Ending Sequestration Again Tops VFW Legislative Agenda

WASHINGTON — Ending sequestration again tops the list of critical issues for the fall legislative conference of the Veterans of Foreign Wars of the U.S.

“In the six months of forced sequestration last year, all military training was virtually eliminated in order to support the war effort,” said VFW National Commander John W. Stroud, who arrives this weekend along with more than 70 members of the VFW Legislative Committee, who will be meeting with every member of Congress or their staffs next week. 

“The forced sequester meant planes didn’t fly, ships didn’t sail and ground troops didn’t train, all because Congress can’t reach a budget compromise,” he said. “We are a nation still at war in Afghanistan, with thousands of troops stationed in hot spots elsewhere, and now we’re fighting a new evil called the Islamic State of Iraq and the Levant. The absolute last thing our troops need to worry about is the budget uncertainty that Congress created and only Congress can end. The failure of Congress to end the sequester, or to pass an on-time defense budget, is having a perilous impact on a Defense Department that, despite appearances, is very worried about its ability to respond to a new contingency tasking elsewhere in our troubled world,” said Stroud. 

Regarding the Department of Veterans Affairs, the VFW will also deliver to Congress a new report on the state of VA health care, entitled “Hurry Up and Wait,” which analyzed the past four months of VFW outreach efforts — phone, email, town hall meetings, and personal surveys — that enabled more than 1,600 veterans in all 50 states to share their VA health care experiences. The report includes 11 specific recommendations to improve the state of VA care and restore veterans’ confidence in the system, as well as the VFW’s expectations for how VA must implement the new provisions included in the recently-passed Veterans Access, Choice, and Accountability Act. Read the VFW report here.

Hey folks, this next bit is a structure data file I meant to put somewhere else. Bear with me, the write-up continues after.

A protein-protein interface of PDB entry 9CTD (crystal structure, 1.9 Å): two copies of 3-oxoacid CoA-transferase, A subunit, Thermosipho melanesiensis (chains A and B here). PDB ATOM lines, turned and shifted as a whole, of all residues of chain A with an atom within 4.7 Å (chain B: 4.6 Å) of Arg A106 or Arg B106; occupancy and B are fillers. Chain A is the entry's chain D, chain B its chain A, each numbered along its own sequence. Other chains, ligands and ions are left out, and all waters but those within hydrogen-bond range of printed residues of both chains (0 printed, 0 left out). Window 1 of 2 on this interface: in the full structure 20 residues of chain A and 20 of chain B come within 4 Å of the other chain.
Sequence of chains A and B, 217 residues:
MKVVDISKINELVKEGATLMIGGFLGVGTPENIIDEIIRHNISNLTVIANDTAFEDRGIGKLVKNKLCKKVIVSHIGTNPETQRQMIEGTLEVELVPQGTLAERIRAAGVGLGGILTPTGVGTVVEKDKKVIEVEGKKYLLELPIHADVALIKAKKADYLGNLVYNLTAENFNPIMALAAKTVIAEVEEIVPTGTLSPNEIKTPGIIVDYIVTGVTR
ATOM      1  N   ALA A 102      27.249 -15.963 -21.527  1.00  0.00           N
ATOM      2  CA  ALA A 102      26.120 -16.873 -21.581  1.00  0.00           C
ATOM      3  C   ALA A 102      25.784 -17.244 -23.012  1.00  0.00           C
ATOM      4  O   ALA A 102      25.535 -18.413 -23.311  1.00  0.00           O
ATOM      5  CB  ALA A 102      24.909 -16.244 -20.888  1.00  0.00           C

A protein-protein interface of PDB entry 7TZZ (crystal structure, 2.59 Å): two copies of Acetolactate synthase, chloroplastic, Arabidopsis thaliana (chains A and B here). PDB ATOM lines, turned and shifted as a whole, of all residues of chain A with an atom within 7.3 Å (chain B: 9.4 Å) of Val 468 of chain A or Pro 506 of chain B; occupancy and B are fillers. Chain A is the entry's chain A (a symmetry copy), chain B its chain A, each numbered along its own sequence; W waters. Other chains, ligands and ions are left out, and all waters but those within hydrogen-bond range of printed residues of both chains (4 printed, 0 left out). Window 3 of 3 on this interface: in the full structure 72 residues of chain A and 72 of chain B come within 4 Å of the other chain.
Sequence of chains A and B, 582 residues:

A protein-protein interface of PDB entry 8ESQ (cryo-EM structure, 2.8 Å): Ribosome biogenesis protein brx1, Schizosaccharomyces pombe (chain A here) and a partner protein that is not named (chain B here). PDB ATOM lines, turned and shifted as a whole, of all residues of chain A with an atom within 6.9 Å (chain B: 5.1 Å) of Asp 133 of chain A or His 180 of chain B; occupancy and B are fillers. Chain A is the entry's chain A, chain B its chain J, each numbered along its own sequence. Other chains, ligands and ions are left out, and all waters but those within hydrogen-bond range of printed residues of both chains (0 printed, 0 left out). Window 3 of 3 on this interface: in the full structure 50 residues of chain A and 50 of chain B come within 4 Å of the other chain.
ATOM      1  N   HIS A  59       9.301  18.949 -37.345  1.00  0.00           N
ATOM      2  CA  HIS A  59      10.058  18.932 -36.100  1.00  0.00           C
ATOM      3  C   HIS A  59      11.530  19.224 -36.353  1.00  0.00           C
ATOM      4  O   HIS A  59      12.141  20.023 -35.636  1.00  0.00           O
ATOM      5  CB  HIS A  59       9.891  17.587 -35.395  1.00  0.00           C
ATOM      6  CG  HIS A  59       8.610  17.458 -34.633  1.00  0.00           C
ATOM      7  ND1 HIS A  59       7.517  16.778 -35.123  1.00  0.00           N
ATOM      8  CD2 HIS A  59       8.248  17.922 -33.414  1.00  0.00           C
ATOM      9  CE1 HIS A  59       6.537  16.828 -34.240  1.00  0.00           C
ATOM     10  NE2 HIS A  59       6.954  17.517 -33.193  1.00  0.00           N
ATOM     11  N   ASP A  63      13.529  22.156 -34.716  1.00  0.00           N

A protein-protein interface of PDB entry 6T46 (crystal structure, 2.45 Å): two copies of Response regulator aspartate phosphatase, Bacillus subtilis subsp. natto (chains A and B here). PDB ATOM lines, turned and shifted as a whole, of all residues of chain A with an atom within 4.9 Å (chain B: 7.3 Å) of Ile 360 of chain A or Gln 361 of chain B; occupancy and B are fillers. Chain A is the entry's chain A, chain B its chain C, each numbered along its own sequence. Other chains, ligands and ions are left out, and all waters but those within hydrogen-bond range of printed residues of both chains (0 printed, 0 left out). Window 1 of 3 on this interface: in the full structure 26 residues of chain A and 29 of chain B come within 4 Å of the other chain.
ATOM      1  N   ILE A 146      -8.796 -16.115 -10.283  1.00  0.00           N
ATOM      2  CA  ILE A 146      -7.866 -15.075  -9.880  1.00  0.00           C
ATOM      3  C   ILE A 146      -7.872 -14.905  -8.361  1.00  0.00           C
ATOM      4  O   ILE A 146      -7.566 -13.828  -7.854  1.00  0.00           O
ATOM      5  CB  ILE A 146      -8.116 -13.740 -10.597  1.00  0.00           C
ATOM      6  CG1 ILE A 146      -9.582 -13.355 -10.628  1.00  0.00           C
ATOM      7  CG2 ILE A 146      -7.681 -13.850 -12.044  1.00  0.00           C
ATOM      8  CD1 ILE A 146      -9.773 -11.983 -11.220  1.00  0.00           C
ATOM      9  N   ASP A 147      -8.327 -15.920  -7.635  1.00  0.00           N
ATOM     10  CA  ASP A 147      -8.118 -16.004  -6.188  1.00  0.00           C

Another issue is to update the VFW’s congressional charter, which was signed in 1936 by President Franklin D. Roosevelt when the military was comprised almost entirely of men. The two wording changes — replacing men with veterans, and widows with surviving spouses — is supported by two companion bills, S. 2782 and H.R. 5441, which were introduced by Senate VA Committee Chairman Bernie Sanders (I-Vt.) and House VA Committee Chairman Jeff Miller (R-Fla.), respectively.

“It is critical for the VFW to give our veteran and military communities a voice on Capitol Hill, especially with the end of the federal government’s fiscal year less than three weeks away and still no new defense bill or an end to sequestration,” said Stroud. “That’s why it’s so important for the VFW National Legislative Committee to gather here twice a year to petition Congress on issues that are vitally important to all veterans, service members and their families.”